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Late-Stage Cancer Patients On The Rise In Malaysia, Seek Treatment Fast, Doctors Say

Late-Stage Cancer Patients On The Rise In Malaysia, Seek Treatment Fast, Doctors Say

Malaysia recorded a sharp rise in patients diagnosed with late-stage cancer due to deferred treatments during MCO and false perception.

Adeline Leong

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Cancer patients are urged to keep their scheduled treatment at hospitals after Malaysia recorded a sharp rise in patients diagnosed with late-stage cancer.

National Cancer of Society Malaysia (NCSM) Managing Director Dr Murallitharan Munisamy told NST that the implemented movement restrictions during the pandemic caused many cancer patients to defer their appointments.

Some patients also faced difficulty seeking treatments at hospitals or had to reschedule their treatment due to financial constraints.

In some cases, patients were afraid to come for treatment as they had a false perception that they might contract Covid-19 if they entered hospital grounds.

National Cancer of Society Malaysia (NCSM) Managing Director Dr Murallitharan Munisamy

Due to this, NCSM found that almost all patients diagnosed have developed late-stage cancer since the movement restrictions have been lifted.

Late-stage cancers were non-curative

In Malaysia, almost 95% of lung cancer incidents were diagnosed at either Stage Three or Four.

Based on local data in Malaysia, the five-year relative survival rate of lung cancer in Malaysia is only 11 per cent. This means, if 100 people were diagnosed with lung cancer in 2020, only 11 of them would still be alive in 2025.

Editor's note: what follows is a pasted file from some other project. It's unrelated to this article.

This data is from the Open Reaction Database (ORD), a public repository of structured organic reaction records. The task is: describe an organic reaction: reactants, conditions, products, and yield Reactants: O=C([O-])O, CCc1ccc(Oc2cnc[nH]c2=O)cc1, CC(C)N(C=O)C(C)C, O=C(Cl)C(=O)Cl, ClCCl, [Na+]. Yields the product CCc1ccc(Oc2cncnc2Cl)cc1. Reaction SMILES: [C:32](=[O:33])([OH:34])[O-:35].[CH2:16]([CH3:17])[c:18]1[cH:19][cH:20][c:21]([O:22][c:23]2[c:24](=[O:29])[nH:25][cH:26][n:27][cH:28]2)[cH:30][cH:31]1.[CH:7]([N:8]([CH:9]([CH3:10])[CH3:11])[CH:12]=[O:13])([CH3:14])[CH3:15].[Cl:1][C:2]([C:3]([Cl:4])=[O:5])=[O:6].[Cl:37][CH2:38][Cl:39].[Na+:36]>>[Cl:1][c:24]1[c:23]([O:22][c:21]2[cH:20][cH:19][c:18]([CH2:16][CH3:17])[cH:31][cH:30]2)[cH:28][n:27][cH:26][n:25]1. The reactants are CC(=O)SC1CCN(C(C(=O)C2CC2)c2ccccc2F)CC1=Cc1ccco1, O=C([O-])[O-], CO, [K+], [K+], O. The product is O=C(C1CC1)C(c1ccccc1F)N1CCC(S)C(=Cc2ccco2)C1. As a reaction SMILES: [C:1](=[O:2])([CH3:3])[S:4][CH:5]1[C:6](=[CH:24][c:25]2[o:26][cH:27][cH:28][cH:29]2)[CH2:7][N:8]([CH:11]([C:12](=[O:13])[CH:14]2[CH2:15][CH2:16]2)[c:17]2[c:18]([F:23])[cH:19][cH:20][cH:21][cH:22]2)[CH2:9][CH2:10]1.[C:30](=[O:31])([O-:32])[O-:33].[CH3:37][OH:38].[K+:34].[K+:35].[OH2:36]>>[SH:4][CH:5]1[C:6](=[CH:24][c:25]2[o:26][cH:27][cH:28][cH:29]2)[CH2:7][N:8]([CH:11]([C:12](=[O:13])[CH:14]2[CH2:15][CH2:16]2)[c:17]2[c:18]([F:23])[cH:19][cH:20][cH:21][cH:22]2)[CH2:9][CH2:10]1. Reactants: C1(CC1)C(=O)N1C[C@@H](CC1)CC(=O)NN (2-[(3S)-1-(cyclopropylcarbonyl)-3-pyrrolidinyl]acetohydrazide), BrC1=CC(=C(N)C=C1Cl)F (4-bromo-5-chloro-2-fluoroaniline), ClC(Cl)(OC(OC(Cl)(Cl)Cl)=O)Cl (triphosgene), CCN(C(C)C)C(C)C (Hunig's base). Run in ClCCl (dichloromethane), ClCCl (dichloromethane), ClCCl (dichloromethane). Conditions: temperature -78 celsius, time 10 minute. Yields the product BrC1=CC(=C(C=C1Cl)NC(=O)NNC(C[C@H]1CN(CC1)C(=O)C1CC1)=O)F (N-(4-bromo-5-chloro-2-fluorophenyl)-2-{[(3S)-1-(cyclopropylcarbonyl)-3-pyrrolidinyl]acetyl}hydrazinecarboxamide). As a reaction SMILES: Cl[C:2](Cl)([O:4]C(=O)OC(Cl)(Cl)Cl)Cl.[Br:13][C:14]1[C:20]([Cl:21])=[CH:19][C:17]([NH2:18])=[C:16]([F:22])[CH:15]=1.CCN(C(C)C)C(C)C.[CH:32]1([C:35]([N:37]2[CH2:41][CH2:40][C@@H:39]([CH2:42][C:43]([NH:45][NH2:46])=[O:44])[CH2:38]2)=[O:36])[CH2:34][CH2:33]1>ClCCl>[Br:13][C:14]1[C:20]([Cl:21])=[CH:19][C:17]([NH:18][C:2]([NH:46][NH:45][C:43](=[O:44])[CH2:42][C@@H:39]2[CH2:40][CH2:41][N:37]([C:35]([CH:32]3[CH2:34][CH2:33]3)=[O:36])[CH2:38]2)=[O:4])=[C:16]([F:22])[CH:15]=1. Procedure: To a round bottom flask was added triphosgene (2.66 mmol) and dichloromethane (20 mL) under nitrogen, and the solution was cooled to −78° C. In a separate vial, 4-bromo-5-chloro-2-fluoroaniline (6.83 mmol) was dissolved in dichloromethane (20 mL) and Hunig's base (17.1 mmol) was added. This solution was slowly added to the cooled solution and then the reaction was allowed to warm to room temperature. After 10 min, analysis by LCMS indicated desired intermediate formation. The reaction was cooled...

LCNM co-founder and president Dr Anand Sachithanandan

He also said that the treatments for late-stage cancers were non-curative.

However, these patients can receive a more cost-effective curative treatment that includes surgery and adjuvant therapy if the cancer is detected in the early stages.

Dr Anand added that the rise of lung cancers in Malaysia among non-smokers is due to second and third-hand passive smoking.

According to Mayoclinic, third-hand smoke comes from the residual chemicals such as nicotine left indoors on surfaces and clothes by tobacco smoke.

Non-smokers can be exposed to these chemicals through touch or inhaling the leftover gases.

As such, non-smokers with a family history of first-degree relatives who suffered from lung cancer should get themselves screened too.

This further drives home the point that early detection and treatment for cancers still offer the best chance of recovery.

Early detection is still best

During the launch of the “New Normal, Same Cancer” campaign on 16 November, Dr Murallitharan said it’s crucial to encourage cancer patients to get back on track with treatment.

According to NST, the campaign jointly organised by NCSM and Lung Cancer Network Malaysia (LCNM) also includes advocacy through mass media and social media as well as face-to-face outreach programmes through collaboration with private hospitals.

Under the initiative, a collaboration with private healthcare players is in place to form a network of hospitals nationwide so people can get themselves screened.

To encourage more people to take control of their health, vouchers that offer a discount price for cancer screening can be downloaded from the campaign’s website.


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